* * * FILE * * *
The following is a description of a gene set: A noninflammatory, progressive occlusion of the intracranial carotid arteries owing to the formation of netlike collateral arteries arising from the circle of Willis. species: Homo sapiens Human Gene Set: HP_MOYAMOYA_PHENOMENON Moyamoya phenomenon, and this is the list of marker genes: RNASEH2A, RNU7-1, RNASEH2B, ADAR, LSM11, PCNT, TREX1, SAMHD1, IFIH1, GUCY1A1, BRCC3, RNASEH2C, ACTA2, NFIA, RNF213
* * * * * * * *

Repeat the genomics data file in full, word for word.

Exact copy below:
The following is a description of a gene set: A noninflammatory, progressive occlusion of the intracranial carotid arteries owing to the formation of netlike collateral arteries arising from the circle of Willis. species: Homo sapiens Human Gene Set: HP_MOYAMOYA_PHENOMENON Moyamoya phenomenon, and this is the list of marker genes: RNASEH2A, RNU7-1, RNASEH2B, ADAR, LSM11, PCNT, TREX1, SAMHD1, IFIH1, GUCY1A1, BRCC3, RNASEH2C, ACTA2, NFIA, RNF213